Intentional conversations have been ongoing regarding these many issues for over seven years. Since the first homelessness report for our area ("Homelessness in the Upper Fraser Valley") was released in 2005, deliberate dialogue was started between municipal government, service providers, and other concerned parties. Many tables, committees, sub committees, working groups, advisory groups, reports, studies, etc. have been created with the intention of addressing and resolving most of these issues regarding our marginalized community members. We have had some exceptional victories: the Christine Lamb Residence, George Schmidt Centre, Harmony, regulations on recovery homes, as well as other very valuable solutions.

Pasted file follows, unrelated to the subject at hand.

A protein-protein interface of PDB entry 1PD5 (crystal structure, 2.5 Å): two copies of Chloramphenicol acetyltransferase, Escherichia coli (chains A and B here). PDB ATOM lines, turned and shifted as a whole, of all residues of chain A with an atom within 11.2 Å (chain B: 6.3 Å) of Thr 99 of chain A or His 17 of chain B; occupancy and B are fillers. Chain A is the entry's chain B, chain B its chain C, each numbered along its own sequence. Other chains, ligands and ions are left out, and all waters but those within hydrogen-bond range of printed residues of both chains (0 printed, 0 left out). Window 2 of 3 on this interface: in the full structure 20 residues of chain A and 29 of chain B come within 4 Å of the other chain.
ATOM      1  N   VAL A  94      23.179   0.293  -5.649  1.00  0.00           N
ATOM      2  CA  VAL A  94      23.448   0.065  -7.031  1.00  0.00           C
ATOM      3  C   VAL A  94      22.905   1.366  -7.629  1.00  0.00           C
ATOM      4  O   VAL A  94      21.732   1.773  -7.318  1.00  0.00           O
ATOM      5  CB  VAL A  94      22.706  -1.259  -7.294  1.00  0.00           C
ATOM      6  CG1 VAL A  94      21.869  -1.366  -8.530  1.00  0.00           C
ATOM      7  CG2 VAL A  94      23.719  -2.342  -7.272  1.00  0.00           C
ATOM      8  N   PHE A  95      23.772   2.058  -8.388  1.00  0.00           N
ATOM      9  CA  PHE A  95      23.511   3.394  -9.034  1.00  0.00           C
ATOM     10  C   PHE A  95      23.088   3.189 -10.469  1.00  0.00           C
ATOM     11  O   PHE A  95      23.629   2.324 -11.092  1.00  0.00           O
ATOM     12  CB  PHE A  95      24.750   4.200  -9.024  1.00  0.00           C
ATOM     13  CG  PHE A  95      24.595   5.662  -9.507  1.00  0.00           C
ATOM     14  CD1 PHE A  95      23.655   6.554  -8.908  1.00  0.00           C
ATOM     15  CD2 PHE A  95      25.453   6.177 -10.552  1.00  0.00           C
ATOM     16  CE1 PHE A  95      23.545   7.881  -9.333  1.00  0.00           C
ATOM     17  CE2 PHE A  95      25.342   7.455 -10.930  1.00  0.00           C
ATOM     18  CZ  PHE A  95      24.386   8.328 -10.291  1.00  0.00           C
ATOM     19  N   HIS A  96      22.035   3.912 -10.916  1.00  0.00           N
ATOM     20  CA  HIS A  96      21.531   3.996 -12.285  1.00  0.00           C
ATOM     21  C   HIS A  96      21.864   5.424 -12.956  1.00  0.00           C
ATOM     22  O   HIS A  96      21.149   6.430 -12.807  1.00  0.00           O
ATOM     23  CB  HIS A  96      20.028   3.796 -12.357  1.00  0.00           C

However, little to no remedies or solutions for the residents of Abbotsford at the very bottom our city's ladder have been realized or developed. The proposed solutions, the reports, and dialogue regarding the most marginalized continually seems to fall on deaf ears. The tremendous amount of work done by numerous agencies such as M.C.C., Women's Resource Society of the Fraser Valley, The 5 and 2 Ministries, A.C.S., and many others receives little reception or support from our local government. Our Council and Mayors over the years have largely patted us on the head saying "good work" and leaving it at that. This disrespectful and patronizing behaviour is appalling. The work, the solutions created by these groups, which has come from years of intense collaboration, have not moved our city to positive meaningful lasting action.